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Nadeem Walayat Financial Markets Analysiis and Trend Forecasts

Energy Stocks that Will Profit from Widening of the Crude Oil Crack Spread

Commodities / Energy Resources Jun 13, 2008 - 10:22 AM GMT

By: Keith_Fitz-Gerald

Commodities

Best Financial Markets Analysis ArticleHere at Money Morning over the past six months, we've talked a great deal about oil and gasoline prices. We've offered our predictions about how high those prices were going , and have detailed a number of investment opportunities - chosen as much for their margins of safety as for their profit potential.

This time we're going to detail three energy stocks with the potential for double-digit - or even triple-digit - profit gains. Admittedly, these are longer-shot, speculative plays. But we used a special energy indicator to help ferret out these energy plays.


This indicator is known as the “ crack spread .”

In case you've never heard the term before, the crack spread is the difference between the price of crude oil and the value of the petroleum products that refiners can make from it. The crack spread can widen or narrow over time, depending upon various combinations of supply and demand.

If the spread is positive, that means the price of the products that result from the refining process - gasoline, diesel fuel, aviation fuel, heating oil, kerosene and asphalt, to name a few - is greater than the cost of the crude oil needed to make them. But if the spread is negative, it suggests that the cost of crude is higher than the end-game value of its derivatives.

Right now, the crack spread is narrowing. In fact, it has been for some time as governments around the world and gasoline companies actually try to hold down the pain motorists feel at the pump.

Granted, governments and major oil players make for strange bedfellows. But they have a common interest right now: Both are trying to prevent “ demand destruction ,” the plunge in oil demand that would result if millions of motorists - fed up with high oil and gasoline prices - just stopped driving. Governments want to prevent an economic collapse, while the integrated oil companies simply want to avoid being branded as the “bad boys” of the soaring-oil-price era - making it much easier for the incoming presidential administration to slap the entire sector with an “excess-profits tax” (something that's already being discussed by Washington insiders).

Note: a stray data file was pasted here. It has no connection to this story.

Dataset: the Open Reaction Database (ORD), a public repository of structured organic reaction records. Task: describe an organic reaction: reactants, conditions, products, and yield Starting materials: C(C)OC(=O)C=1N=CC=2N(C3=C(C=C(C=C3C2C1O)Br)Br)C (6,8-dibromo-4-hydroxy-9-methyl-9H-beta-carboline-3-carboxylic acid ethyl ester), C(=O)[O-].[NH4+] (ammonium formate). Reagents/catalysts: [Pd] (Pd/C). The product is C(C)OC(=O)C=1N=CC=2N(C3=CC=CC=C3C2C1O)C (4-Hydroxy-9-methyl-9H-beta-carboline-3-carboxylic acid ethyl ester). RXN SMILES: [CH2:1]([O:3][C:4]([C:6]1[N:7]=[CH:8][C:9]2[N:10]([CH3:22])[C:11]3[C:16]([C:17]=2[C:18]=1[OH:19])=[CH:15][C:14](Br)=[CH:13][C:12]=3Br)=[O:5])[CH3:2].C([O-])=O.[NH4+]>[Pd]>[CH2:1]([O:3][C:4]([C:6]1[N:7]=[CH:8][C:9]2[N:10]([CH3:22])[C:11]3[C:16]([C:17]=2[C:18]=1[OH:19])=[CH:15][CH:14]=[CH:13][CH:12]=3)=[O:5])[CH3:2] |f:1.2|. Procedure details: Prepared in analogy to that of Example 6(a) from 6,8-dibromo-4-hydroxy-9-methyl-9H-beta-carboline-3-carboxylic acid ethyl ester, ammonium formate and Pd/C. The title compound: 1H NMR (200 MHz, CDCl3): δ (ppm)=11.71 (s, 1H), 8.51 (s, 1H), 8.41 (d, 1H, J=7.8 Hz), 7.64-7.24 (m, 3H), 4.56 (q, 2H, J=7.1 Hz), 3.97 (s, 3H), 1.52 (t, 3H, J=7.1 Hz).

But we can also see another scenario, one that's very different. Peering into our crystal ball, we can see a situation in which the crack spread begins to widen, and gasoline prices run away anyway - eventually reaching $7 or even $9 a gallon .

For motorists, the pain would be excruciating. For investors, however, there's a chance for double or even triple-digit profit gains.

Let me explain…

The Subsidy Gambit

It turns out that a number of Asian governments - most notably Taiwan, Malaysia and China, for instance - are actually reducing or eliminating fuel subsidies designed to shield their consumers from crude oil's relentless march . Ostensibly, this is designed to control demand, but history suggests this will merely give those with the money access to increasingly large supplies that they'll gobble up. In other words, we believe that demand may be growing fast enough to override the prices that governments around the world still believe to be inelastic .

Combine that possible new reality with the fact that a developing Asia accounts for as much as 70% of the increase in global oil consumption, this end of subsidies would probably hammer worldwide markets, including our own.

Given that Asia represents a mere 20% of current global usage, Asia's growth is critical to how the rest of the world uses and prices petroleum-related products - particularly gasoline. Incidentally, this stands in stark contrast to how Japan and much of Europe do things where high taxes on fuel and transportation are used to blunt demand.

The economic forces that will be unleashed when these subsidies are removed have the potential to make the Great Tunguska Blast that took place 100 years ago this month look like a wet firecracker.